Last week I flew to Toronto for the world’s largest life insurance sales convention. The good citizens of the city had plenty of advance warning and had already fled en masse south to the American border before the 9,000 crack salesmen and women, from over 150 countries, had even cleared Customs.
My trip had got off to a dream start when, at Heathrow Terminal 5, I was given the answer to every Jewish air traveller’s prayer – an upgrade to Business. And I hadn’t even asked for one.
But everything changed the next morning at breakfast in my hotel when I ordered a freshly squeezed orange juice. As soon as I tasted it, I knew that it wasn’t freshly squeezed.
“Excuse me”, I said to the waiter, “this isn’t freshly squeezed.”
“Yes, sir, it is freshly squeezed,” the waiter replied.
I am not just a life insurance salesman
“No, I’m afraid it is not freshly squeezed,” I said. “Please can you ask your manager to come over.”
A tall young man with “Gogool” written on his badge arrived. Assuming he wasn’t a dyslexic billionaire executive from the world’s largest search engine, I said: “Gogool, do you mind if I ask you a personal question?”
“Please, sir, go ahead”. “Gogool, is this orange juice freshly squeezed on the premises?”
“Yes, sir, it is freshly squeezed.” “Really Gogool?” “Yes, sir”. “You’re absolutely sure of this, are you, Gogool?” “Yes, sir, I am sure.”
I stood up and, taking off my glasses, looked straight into his eyes. “Really, Gogool? Absolutely sure, are you? Freshly squeezed? Here in the hotel, this morning?”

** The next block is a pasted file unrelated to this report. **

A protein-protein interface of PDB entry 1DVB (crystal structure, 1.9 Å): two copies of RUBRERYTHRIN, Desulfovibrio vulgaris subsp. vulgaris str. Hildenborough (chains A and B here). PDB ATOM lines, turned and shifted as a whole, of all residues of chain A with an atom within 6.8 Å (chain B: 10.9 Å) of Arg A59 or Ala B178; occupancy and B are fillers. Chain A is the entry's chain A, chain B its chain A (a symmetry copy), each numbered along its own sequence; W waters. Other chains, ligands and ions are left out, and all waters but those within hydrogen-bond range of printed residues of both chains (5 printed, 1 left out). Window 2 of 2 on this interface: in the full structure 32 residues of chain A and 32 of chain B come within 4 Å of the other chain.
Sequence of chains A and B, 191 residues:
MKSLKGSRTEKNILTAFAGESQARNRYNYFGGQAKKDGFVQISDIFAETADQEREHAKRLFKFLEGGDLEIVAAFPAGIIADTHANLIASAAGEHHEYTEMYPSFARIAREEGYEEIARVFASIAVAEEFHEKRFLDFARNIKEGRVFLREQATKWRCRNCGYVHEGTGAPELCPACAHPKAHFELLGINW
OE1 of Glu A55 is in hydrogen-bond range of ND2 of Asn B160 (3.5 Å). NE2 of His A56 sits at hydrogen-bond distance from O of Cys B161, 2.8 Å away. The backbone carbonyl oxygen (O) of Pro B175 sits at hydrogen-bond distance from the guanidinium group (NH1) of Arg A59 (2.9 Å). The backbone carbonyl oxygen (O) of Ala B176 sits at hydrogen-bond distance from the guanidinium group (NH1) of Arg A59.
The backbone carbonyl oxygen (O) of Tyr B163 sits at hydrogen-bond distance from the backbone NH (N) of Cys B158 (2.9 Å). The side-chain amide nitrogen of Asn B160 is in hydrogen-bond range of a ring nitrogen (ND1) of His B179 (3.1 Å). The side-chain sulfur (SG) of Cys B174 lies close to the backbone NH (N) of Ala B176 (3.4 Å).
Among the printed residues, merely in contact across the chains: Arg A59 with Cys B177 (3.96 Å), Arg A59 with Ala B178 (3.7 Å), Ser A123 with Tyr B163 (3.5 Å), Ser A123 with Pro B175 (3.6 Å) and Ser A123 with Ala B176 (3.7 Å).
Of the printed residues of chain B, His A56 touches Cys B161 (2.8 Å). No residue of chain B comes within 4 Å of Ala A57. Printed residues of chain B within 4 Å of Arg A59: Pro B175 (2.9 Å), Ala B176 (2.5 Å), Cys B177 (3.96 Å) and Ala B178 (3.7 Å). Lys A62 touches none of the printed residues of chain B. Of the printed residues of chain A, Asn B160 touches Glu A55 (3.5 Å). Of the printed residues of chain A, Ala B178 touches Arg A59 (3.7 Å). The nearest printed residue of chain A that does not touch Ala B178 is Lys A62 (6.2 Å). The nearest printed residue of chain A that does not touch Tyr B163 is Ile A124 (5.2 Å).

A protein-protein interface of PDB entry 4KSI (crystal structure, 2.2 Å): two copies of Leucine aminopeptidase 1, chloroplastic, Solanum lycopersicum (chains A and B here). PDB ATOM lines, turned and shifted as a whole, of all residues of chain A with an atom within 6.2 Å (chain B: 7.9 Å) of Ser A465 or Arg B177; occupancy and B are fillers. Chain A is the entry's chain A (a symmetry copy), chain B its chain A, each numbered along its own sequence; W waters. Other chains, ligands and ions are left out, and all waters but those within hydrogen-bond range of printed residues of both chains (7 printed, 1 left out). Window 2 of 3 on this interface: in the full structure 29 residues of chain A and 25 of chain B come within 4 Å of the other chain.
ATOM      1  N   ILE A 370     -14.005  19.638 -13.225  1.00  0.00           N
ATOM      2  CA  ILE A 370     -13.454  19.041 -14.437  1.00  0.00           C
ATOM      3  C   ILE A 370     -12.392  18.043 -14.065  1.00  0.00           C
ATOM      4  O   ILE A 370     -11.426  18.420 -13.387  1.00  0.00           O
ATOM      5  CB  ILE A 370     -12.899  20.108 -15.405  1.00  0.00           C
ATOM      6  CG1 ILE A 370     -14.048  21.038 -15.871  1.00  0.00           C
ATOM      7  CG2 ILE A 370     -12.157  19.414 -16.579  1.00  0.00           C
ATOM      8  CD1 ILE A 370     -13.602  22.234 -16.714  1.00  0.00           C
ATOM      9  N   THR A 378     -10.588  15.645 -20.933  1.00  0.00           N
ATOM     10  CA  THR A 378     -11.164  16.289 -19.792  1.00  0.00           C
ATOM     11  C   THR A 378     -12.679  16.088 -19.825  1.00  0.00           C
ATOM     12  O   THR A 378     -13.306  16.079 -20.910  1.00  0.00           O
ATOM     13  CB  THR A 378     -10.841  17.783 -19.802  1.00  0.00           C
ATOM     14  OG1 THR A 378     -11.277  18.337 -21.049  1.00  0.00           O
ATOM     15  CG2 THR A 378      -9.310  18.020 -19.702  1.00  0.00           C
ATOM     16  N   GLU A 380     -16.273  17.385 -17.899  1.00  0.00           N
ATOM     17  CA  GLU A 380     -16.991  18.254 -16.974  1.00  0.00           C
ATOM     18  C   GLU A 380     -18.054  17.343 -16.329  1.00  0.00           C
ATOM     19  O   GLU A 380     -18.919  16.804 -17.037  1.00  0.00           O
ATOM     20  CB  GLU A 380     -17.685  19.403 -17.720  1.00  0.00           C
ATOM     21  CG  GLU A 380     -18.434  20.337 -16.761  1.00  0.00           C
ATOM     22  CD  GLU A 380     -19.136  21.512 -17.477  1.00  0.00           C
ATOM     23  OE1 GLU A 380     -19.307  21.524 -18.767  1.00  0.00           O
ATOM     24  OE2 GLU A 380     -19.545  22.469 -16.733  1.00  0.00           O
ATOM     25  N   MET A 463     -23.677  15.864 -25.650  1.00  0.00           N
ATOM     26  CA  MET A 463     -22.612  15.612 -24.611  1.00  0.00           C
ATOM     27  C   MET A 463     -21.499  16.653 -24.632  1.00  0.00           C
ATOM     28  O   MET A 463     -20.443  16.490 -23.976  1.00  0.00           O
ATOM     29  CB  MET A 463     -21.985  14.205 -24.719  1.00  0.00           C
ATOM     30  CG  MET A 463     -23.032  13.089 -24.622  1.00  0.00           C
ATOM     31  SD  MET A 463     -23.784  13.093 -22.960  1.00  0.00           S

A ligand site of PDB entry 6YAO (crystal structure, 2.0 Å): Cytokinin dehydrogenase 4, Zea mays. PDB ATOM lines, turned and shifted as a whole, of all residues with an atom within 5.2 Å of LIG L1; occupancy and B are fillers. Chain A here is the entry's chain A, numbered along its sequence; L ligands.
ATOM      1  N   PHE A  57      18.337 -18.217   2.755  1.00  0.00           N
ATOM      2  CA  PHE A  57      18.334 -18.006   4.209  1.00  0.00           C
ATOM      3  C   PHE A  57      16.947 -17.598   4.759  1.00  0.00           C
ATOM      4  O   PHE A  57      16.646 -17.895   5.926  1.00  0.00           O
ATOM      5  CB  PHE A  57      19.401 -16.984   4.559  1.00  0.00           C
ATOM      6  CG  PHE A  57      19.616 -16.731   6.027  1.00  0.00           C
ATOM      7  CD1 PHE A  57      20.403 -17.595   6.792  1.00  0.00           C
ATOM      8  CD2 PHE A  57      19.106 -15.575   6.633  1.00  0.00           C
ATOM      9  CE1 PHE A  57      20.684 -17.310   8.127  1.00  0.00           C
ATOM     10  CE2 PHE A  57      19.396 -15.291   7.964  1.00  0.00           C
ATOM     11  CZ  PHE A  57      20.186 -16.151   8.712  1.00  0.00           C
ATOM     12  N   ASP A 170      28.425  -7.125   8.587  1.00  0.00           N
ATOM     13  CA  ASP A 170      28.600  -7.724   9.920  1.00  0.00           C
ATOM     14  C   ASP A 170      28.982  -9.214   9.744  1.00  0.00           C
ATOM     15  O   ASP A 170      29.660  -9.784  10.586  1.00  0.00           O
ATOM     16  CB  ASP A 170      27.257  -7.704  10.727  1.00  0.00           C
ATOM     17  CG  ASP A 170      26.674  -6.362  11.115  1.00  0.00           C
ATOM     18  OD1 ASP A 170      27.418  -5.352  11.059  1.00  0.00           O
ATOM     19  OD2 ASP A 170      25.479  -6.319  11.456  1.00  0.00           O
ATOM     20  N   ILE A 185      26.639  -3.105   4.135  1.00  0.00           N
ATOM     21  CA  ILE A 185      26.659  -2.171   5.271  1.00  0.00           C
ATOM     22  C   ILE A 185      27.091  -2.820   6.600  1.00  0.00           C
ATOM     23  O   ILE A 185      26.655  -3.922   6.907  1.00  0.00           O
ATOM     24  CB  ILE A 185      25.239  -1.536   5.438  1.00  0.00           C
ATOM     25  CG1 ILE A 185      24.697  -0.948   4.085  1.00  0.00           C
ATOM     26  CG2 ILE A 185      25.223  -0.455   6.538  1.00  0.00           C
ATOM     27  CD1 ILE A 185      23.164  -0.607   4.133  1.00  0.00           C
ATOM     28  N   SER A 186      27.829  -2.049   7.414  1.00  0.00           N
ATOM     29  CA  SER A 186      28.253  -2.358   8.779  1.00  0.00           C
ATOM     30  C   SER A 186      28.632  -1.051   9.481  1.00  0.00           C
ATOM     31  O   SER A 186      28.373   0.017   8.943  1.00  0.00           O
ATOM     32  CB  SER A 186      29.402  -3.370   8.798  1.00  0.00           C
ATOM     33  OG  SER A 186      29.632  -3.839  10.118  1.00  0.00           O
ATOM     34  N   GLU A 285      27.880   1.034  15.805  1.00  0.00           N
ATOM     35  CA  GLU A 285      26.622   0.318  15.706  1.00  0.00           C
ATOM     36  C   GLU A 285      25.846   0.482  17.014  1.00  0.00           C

“Yes, sir, it is”, he said.
“Gogool. At this point I must reveal to you that I am not just a life insurance salesman from London, but I also happen to be the world champion freshly squeezed orange juice drinker. Indeed, I have been in the Guinness Book of Records for the last 24 years. So, Gogool. I must now ask you once again: are you still absolutely sure that this orange juice was freshly squeezed here in the hotel this morning?”
He cracked. “OK, sir, I confess… we do buy it in.”
He was on the verge of tears. “Don’t cry, Gogool, this won’t go any further. What’s said at this table will stay at this table. But I would still like a freshly squeezed orange juice. A large one, please”.
“I am sorry, but we haven’t got any oranges. We never have any oranges. I am now confessing this to you, sir.” He knelt by my side. I laid a hand on his shoulder.
“Here, Gogool, take this.” I gave him a $20 note. “Please go out and buy me half a dozen oranges, Israeli ones preferably”.
“Sir, forgive me. I will not let you down, I will squeeze them with my own hands,” he said.
Ten minutes later I had probably the best freshly squeezed orange juice in Toronto. I’m not a demanding man. But some things are important in life. Some things are worth fighting for. And a freshly squeezed orange juice is one of them.